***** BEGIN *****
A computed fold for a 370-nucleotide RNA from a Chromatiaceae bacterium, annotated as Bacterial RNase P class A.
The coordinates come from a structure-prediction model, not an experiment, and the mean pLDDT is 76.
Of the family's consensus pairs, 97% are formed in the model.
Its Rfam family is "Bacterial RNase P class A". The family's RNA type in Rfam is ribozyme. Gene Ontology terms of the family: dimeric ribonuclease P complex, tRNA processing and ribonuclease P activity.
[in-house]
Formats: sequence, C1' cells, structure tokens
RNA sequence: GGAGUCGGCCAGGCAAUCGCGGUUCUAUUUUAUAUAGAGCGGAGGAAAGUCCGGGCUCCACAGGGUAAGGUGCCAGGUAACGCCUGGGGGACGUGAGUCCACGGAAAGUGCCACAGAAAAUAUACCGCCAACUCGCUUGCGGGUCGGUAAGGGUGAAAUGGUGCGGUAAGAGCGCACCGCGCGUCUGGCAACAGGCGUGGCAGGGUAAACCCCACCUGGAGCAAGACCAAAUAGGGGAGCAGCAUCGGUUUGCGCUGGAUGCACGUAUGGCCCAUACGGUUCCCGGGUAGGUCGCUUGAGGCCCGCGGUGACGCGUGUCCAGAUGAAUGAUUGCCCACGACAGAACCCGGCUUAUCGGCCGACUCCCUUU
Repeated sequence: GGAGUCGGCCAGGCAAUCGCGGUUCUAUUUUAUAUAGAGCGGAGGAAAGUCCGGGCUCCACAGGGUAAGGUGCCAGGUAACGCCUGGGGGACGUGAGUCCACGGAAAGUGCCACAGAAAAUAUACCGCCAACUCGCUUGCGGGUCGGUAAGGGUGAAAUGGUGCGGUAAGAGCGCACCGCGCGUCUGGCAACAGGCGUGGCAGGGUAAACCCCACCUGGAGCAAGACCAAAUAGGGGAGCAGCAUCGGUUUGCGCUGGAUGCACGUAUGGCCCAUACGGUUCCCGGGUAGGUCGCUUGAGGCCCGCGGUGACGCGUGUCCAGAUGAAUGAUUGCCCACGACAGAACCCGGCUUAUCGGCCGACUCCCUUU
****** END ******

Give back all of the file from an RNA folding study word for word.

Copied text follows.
A computed fold for a 370-nucleotide RNA from a Chromatiaceae bacterium, annotated as Bacterial RNase P class A.
The coordinates come from a structure-prediction model, not an experiment, and the mean pLDDT is 76.
Of the family's consensus pairs, 97% are formed in the model.
Its Rfam family is "Bacterial RNase P class A". The family's RNA type in Rfam is ribozyme. Gene Ontology terms of the family: dimeric ribonuclease P complex, tRNA processing and ribonuclease P activity.
[in-house]
Formats: sequence, C1' cells, structure tokens
RNA sequence: GGAGUCGGCCAGGCAAUCGCGGUUCUAUUUUAUAUAGAGCGGAGGAAAGUCCGGGCUCCACAGGGUAAGGUGCCAGGUAACGCCUGGGGGACGUGAGUCCACGGAAAGUGCCACAGAAAAUAUACCGCCAACUCGCUUGCGGGUCGGUAAGGGUGAAAUGGUGCGGUAAGAGCGCACCGCGCGUCUGGCAACAGGCGUGGCAGGGUAAACCCCACCUGGAGCAAGACCAAAUAGGGGAGCAGCAUCGGUUUGCGCUGGAUGCACGUAUGGCCCAUACGGUUCCCGGGUAGGUCGCUUGAGGCCCGCGGUGACGCGUGUCCAGAUGAAUGAUUGCCCACGACAGAACCCGGCUUAUCGGCCGACUCCCUUU
Repeated sequence: GGAGUCGGCCAGGCAAUCGCGGUUCUAUUUUAUAUAGAGCGGAGGAAAGUCCGGGCUCCACAGGGUAAGGUGCCAGGUAACGCCUGGGGGACGUGAGUCCACGGAAAGUGCCACAGAAAAUAUACCGCCAACUCGCUUGCGGGUCGGUAAGGGUGAAAUGGUGCGGUAAGAGCGCACCGCGCGUCUGGCAACAGGCGUGGCAGGGUAAACCCCACCUGGAGCAAGACCAAAUAGGGGAGCAGCAUCGGUUUGCGCUGGAUGCACGUAUGGCCCAUACGGUUCCCGGGUAGGUCGCUUGAGGCCCGCGGUGACGCGUGUCCAGAUGAAUGAUUGCCCACGACAGAACCCGGCUUAUCGGCCGACUCCCUUU